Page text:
This 'more-common-than-you-would-think' happening is scientifically studied as a Near Death Experience: "A personal experience associated with death or impending death." Neuroscience research says "... a NDE is a subjective phenomenon resulting from a disturbed bodily multiscensory integration that occurs during life-threatening events." 

In other words,  your brain says "Oh my God, what is happening to me?" and kicks into a state of hyperactivity and awareness allowing all sorts of things to happen in your mind. It is often referred to as "your life passing before your eyes' before you die... or fearing you are going to die, It is a state of hyper-awareness.

"What Are You Afraid of?" a column in The Atlantic magazine asks: "One reason we struggle with fear is that we're simultaneously too primitive and too evolved for our own good... Our brains are ruthlessly efficient. Signals speed to the threat-sensing amygdala ( two parts of the brain involved in experiencing emotions) within 74 milliseconds of the slightest hint of danger. This speed has, over eons, helped save us from extinction. But it's also led to plenty of false alarms."  Maybe better safe than sorry, huh brain?

One man writes of his NDE which kicked in as his vehicle skidded on 'black ice' when, in mere seconds, he takes stock of all that is happening as he slides helplessly out of control on a crowded expressway. He reviews all of his options and projects who he might hit and where he might wind up, at the same time, turning to check on his young daughter riding behind him who, to his horror, has unfastened her infant seat belt reaching for some skittles, and moves to try to protect her while he fears they may slide into a guardrail--all in an instant. Post crash, they luckily avoided any collision and missing the guardrail, smashed into the hillside. Reflecting back, he is aware that he saw everything as if in slow motion, including his daughter's six skittles and that he can remember their individual colors and positions on the seat.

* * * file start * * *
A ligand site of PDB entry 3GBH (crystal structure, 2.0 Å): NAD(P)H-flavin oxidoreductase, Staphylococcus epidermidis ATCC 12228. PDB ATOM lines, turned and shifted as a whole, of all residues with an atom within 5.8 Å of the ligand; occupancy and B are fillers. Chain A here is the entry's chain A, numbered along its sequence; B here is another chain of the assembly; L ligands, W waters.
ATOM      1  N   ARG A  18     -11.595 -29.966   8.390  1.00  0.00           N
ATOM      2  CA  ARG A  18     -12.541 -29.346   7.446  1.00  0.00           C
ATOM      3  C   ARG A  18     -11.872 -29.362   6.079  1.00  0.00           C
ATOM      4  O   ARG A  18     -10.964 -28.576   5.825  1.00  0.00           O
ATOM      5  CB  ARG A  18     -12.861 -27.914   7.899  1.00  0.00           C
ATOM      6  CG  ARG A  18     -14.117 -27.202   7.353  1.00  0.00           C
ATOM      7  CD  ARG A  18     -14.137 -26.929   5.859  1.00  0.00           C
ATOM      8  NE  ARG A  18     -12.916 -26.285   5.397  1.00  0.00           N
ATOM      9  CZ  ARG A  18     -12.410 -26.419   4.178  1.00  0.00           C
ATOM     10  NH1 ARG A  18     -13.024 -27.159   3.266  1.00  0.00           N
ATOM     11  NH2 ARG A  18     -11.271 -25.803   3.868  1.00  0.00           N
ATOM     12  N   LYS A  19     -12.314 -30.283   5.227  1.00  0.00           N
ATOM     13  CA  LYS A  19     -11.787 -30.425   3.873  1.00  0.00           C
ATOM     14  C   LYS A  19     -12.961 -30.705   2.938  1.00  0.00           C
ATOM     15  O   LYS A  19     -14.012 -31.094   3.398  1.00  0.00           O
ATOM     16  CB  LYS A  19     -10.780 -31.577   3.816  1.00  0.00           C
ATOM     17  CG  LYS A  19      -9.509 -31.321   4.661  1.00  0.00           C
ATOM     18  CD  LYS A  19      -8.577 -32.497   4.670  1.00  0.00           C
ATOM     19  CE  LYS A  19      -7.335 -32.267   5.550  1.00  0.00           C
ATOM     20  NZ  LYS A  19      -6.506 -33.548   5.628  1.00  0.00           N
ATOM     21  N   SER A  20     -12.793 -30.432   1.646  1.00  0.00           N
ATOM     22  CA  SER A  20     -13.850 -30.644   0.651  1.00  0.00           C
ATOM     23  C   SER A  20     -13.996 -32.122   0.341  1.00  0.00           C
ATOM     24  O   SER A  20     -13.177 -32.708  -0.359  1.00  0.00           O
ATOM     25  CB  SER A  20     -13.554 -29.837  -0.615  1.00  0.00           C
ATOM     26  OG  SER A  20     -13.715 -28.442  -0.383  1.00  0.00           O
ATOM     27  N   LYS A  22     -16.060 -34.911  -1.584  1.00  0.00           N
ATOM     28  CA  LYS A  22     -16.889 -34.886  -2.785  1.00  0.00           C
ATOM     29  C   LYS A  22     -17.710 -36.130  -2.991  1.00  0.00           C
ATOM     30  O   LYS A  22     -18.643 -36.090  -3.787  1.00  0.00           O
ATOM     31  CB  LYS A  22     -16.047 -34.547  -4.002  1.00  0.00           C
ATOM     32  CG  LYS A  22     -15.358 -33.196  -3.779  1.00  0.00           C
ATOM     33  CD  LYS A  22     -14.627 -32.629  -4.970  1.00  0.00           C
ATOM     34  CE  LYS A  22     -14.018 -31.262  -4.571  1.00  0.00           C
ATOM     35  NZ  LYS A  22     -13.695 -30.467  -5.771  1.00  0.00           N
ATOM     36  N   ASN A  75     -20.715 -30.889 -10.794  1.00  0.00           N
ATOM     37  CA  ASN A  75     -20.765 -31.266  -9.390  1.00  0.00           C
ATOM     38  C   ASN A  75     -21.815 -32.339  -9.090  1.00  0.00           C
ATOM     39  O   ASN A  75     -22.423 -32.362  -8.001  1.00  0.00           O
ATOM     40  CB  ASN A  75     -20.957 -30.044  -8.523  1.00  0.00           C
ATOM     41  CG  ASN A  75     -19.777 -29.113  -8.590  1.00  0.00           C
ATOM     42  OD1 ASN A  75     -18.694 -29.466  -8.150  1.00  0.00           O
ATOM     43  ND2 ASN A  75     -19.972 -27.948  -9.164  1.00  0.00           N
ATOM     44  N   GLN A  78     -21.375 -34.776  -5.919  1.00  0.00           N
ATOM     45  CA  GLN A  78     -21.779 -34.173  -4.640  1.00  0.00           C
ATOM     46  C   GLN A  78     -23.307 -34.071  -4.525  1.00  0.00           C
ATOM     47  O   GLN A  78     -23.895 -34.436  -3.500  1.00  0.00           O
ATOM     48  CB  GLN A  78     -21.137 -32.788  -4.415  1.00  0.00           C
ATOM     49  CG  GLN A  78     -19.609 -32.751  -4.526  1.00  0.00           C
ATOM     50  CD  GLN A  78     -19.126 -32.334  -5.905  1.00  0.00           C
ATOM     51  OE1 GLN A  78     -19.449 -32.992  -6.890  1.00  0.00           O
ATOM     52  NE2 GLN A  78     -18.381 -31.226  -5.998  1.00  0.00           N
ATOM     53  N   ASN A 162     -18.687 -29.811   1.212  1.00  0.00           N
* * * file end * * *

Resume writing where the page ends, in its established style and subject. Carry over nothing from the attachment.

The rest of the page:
So if you forgot to take those scrapbook pictures to look back on, don't worry about it. Odds are, you'll have another great chance, but look fast, you only have a few seconds. What makes me think I am expert enough to write about this? Well, just last week, I saw Einstein's brain... really, so there! (A slice of it is actually on permanent display at the Mutter Museum in Philadelphia.)

Actually, comedian Emo Phillips has it right: "I used to think that the brain is the most wonderful organ in my body. Then I realized who was telling me this."


Thursday, May 24, 2018

FACT: Life is sexually transmitted

So admit it, love makes the world go round.

For as long as there has been life on earth, we have been trying to quantify love. It's an emotion we have all experienced times in our lives... and lucky ones seem to have it constantly on their shoulders. One would think that with such a familiar concept, researchers would agree on what constitutes love and how to measure it. That has not been the case... at least, not until now.